It is impossible to keep everyone safe from addiction; even when restricting prescription opioids but treatment to reverse this addiction should be readily and easily accessible. Over 2.5 million Americans are addicted to opioids but fewer than 50% of private sector treatment programs offer medications for Opioid Use Disorder and only one-third of patients in those programs receive them (CNN.com, 2019). At the first signs of addiction- rehabilitation and detox should be a plan of attack so that this addiction doesn’t grow. Traditional treatment, which begins with detox and relies on lifelong abstinence, is no match for today’s opioid addiction. Like other medical conditions, to stabilize and manage opioid use disorder requires a medical model, using one of three FDA-approved medications. These medications significantly diminish cravings and reduce the risk of relapse. As detoxification alone for Opioid Use Disorder is an ineffective and potentially dangerous practice, it should not be the choice for most patients. All patients with Opioid Use Disorder should have access to one of three FDA-approved medications (buprenorphine, methadone, XR-naltrexone) as their primary treatment and treatment should continue for a minimum of one year, without a predefined length of treatment, under a long-term medical model (CNN.com, 2019). Opioid addiction hits hard, we need to hit even harder with reversal treatments. People currently on prescription pain medication should be closely monitored to reduce the chance of addiction. Over several years, the US Department of Justice promoted Prescription Drug Monitoring Programs (PDMPs) (Stefan G. Kertesz, Adam J. Gordon, 2018) but these programs are not available nationwide nor are they public knowledge and they should be.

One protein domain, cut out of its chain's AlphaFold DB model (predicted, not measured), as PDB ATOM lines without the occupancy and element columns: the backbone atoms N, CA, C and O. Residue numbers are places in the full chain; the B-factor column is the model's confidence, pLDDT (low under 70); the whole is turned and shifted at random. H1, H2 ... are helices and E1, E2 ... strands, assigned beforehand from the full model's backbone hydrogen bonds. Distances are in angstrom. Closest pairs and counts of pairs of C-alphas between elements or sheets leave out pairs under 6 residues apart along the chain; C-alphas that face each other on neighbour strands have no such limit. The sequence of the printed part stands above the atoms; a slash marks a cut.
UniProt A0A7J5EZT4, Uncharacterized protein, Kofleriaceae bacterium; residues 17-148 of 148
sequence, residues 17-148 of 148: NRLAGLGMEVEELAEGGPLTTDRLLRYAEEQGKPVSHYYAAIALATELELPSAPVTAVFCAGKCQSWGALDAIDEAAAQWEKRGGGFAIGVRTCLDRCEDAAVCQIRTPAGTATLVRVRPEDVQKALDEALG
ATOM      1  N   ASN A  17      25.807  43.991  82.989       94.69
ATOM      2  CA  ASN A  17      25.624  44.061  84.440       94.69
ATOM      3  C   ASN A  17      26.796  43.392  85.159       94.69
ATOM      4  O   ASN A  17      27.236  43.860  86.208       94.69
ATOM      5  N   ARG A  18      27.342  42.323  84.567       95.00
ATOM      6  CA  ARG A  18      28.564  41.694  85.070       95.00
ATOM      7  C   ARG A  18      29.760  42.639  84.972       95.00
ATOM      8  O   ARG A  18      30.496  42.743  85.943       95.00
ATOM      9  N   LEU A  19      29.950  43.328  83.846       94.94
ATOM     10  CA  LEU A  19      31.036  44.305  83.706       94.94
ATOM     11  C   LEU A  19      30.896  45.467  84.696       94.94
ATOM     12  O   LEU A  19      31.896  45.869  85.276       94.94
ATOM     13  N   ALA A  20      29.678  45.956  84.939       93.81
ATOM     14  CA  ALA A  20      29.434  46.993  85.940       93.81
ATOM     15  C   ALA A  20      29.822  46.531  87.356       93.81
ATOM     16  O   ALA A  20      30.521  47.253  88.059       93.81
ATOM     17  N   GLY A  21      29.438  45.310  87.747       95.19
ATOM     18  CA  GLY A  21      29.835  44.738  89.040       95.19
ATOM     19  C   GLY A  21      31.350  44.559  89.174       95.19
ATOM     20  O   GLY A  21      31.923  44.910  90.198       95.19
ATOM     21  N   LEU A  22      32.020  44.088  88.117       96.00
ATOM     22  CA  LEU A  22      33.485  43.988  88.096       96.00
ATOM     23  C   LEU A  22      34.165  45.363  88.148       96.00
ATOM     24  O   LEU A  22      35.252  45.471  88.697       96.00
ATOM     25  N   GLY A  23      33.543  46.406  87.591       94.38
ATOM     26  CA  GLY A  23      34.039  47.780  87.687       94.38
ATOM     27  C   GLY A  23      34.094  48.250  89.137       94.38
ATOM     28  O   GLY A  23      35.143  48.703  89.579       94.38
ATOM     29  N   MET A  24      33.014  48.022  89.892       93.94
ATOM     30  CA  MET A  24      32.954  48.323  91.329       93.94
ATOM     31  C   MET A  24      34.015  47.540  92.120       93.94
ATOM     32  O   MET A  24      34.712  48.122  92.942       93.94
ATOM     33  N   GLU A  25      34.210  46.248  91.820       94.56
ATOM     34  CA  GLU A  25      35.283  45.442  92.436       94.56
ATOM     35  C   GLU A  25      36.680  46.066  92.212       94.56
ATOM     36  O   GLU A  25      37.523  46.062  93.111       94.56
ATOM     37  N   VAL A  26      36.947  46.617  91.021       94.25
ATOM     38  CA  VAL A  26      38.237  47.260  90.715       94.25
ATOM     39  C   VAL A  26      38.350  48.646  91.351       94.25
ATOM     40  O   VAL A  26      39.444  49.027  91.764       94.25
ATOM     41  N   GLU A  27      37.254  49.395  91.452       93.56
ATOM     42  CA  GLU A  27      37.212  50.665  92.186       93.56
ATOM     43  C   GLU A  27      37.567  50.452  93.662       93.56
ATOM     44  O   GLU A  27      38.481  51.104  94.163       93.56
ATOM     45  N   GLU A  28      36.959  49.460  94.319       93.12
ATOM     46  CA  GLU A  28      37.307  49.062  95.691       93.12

While no one has gone against the new legislation and rules to reduce the amount of opioids prescribed, not even pharmaceutical companies who gained money from this prescription medication surplus, there is the argument that pain still needs to be treated. That argument is indeed valid as there are many people suffering from chronic pain due to certain illnesses and diseases like cancer and musculoskeletal diseases. New rules have made it hard for these patients to get the appropriate amount of pain medication needed (Will Stone, KJZZ, 2018). For some, alternative medications are not enough to ease the pain and help them live regular lives. Patients and doctors are now being held accountable and this is causing doctors to limit their prescribing of opioids because they do not want the liability (Will Stone, KJZZ, 2018), therefore, patients with chronic pain suffer. The new laws should maintain monitored access for chronic pain sufferers and others who rely on these drugs. The new restrictions should only apply to new patients. Cancer, trauma, end-of-life and other serious cases should be exempt to avoid this problem that some patients view as dehumanizing and unfair.